PROBATE AND TRUST ADMINISTRATION 

Trust Administration

We can assist you with:

  • Steps in Probate
  • Personal Representative and Trustee Representation
  • Beneficiary Representation
  • Trust Administration
  • Will Administration
  • Guardianships and Conservatorships

If you are a personal representative in charge of overseeing the probate of a will and you need guidance regarding disputes, estate taxes or other issues, one of our experienced estate planning attorneys can help. Feel free to contact us for a complimentary and confidential consultation by calling 480.998.0999 or by scheduling a consultation online.

 

Bredemann & Shellander, PLC offers comprehensive probate and trust administration. We have the experience to know that the trust administration process can be complicated and challenging. We have knowledge to represent you through this difficult time and to help provide an efficient transition of assets from the decedent’s estate to its beneficiaries. We can also assist with filing tax returns and court filings.

WHAT IS A PROBATE?

Probate is the process of proving a Will’s validity in court and implementing the Will’s. The process of gathering up the assets of a deceased person, paying debts and expenses, and distributing whatever assets remain is sometimes called “settling” an estate. Not every probate process is the same. Many people hear probate and automatically think of long, grown-out court proceedings, delayed distribution of assets and lots of expensive fees. However, that isn’t always the case. In fact, most probate proceedings can be done informally and are relatively painless.

There are three types of probate: formal, informal and supervised. Formal probate requires that significant steps in the probate process to be approve by the court at a hearing at which stakeholders may raise objections and can take much longer than informal probate. Formal probate is used when there is a dispute regarding the will, among the beneficiaries of the estate, or over some aspect or asset of the estate. family members. Informal probate is how most estates are settled. The process in informal probate is normally much shorter than in formal probate. You might not even have to set foot in a courtroom. Informal probate is also relatively inexpensive. Supervised probate happens when someone who has an interest in the estate, like a family member or creditor, requests that the court supervise each step of the probate.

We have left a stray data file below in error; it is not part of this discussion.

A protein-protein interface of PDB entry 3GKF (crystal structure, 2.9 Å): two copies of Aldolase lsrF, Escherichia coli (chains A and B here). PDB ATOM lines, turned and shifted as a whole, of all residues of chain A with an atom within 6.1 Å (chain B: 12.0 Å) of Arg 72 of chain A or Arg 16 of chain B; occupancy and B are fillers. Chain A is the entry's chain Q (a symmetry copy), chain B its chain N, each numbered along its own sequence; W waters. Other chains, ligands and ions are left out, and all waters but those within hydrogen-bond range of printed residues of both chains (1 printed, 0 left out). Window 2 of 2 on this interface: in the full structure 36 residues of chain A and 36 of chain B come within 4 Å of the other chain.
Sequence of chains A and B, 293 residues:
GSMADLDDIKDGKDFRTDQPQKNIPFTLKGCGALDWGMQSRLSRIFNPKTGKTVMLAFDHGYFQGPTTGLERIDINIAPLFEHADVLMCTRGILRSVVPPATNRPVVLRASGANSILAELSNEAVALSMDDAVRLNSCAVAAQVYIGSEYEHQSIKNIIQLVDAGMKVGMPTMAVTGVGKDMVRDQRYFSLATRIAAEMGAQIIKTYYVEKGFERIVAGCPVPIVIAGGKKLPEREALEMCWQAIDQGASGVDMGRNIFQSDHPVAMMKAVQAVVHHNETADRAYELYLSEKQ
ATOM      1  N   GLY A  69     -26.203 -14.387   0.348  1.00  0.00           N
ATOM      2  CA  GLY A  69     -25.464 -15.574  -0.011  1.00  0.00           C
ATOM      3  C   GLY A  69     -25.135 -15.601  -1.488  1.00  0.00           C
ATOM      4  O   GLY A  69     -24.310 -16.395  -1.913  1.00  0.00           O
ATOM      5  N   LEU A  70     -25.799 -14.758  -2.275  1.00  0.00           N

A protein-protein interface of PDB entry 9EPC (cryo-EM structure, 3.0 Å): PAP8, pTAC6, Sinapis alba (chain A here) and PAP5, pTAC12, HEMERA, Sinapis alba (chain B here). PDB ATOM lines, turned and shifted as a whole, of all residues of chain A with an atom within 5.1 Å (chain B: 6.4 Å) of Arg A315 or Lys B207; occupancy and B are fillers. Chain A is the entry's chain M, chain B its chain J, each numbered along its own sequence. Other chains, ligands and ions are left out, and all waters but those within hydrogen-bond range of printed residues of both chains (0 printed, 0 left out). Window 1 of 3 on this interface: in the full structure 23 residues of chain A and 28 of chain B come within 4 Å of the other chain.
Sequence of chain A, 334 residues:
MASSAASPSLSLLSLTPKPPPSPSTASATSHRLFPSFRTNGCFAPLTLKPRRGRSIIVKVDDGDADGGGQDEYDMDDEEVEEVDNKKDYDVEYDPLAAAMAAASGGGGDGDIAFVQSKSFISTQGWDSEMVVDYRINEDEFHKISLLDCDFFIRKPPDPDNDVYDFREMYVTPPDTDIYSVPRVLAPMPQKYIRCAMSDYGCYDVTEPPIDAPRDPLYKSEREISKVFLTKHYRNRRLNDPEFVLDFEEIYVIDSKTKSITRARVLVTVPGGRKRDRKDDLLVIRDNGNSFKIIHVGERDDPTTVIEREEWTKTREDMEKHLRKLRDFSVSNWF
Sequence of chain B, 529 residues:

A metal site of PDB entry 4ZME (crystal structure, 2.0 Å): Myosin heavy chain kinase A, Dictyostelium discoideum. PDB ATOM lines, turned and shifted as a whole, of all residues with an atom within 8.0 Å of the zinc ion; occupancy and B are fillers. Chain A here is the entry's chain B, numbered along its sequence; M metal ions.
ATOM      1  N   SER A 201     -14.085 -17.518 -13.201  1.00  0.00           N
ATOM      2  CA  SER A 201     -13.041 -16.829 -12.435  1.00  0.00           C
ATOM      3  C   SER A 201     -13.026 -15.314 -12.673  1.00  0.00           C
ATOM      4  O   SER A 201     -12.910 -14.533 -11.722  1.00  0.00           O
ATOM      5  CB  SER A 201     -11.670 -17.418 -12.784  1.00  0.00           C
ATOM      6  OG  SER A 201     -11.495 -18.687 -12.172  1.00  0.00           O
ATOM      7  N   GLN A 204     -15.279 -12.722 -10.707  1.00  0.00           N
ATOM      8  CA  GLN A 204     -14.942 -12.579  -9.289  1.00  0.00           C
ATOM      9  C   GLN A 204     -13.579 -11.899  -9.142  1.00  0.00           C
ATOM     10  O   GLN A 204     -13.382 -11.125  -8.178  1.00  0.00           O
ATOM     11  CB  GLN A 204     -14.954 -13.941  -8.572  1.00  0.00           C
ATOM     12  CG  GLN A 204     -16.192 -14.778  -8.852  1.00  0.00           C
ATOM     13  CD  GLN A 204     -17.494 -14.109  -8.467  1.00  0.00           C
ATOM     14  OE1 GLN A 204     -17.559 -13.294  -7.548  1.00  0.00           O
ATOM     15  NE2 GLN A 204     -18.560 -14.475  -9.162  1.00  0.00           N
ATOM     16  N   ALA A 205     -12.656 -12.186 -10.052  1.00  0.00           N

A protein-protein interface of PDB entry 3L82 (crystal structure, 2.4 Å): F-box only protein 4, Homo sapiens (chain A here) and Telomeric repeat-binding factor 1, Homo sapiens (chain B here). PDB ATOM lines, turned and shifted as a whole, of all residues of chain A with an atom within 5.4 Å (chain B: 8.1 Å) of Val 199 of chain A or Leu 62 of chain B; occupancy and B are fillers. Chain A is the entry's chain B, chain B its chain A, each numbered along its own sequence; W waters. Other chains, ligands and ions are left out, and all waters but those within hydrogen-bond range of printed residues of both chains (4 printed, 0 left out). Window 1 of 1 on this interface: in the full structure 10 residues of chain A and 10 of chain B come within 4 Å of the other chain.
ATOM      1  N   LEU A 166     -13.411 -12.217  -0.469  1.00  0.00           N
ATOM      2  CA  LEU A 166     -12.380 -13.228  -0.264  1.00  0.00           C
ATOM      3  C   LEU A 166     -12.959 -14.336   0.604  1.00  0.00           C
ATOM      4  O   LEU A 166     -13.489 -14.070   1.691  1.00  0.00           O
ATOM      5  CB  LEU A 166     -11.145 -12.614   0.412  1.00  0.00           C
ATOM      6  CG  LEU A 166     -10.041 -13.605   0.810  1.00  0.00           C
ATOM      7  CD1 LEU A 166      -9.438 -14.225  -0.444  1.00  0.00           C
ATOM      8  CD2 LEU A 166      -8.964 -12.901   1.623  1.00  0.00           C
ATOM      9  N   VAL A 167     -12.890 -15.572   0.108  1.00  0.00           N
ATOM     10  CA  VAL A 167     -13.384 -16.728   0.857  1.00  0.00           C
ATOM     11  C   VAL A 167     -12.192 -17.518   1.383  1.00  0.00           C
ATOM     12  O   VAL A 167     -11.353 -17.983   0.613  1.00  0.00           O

QUESTIONS and ANSWERS

Who is in charge of probating the will?

The personal representative oversees the probate an estate. They are in charge of opening a probate in the correct court. The creator of the Will typically chooses a personal representative in the Will, but sometimes a judge has to step in and name a personal representative if for some reason that person nominated in the Will can’t serve or is unwilling to serve, and an alternate personal representative is not nominated.

How can I avoid probate?

One common way to avoid probate is to have a Living Trust. If you have only a Will many assets, may have to pass through the probate process if your assets exceed a certain value. With some strategic planning you may be able to avoid probate. If you have updated your beneficiary information on bank and retirement accounts, those assets will pass to the beneficiary at your death. Payable-On-Death (POD) and Transfer-On-Death (TOD) forms can also be used for bank accounts and securities to avoid probate and delayed distribution of these assets. In addition, any property held jointly can pass to the surviving tenant without being subject to probate when you die. There are many moving parts. For peace of mind meet with an experienced lawyer so that you have the right estate planning structures in place so that your estate settles without complications. The Lawyers at Bredemann & Shellander have the knowledge and experience to help your family through this process.

Another way to avoid probate in Arizona is by creating a revocable living trust (LINK to another page more thoroughly explaining revocable living trusts). While similar to a will, there are key differences. While a Will only springs into action when you die, a living trust can be funded during life. This means that you can place assets in the trust that can be distributed by the person you named as the successor trustee. You can still retain use and control of these assets, but they will technically be owned by the trust.

If you are a personal representative in charge of overseeing the probate of a Will and you need guidance regarding disputes, estate taxes or other issues, one of our experienced estate planning attorneys can help. Please call us at 480.998.0999 or schedule a consultation online today

YOUR INITIAL ESTATE PLANNING CONSULTATION IS FREE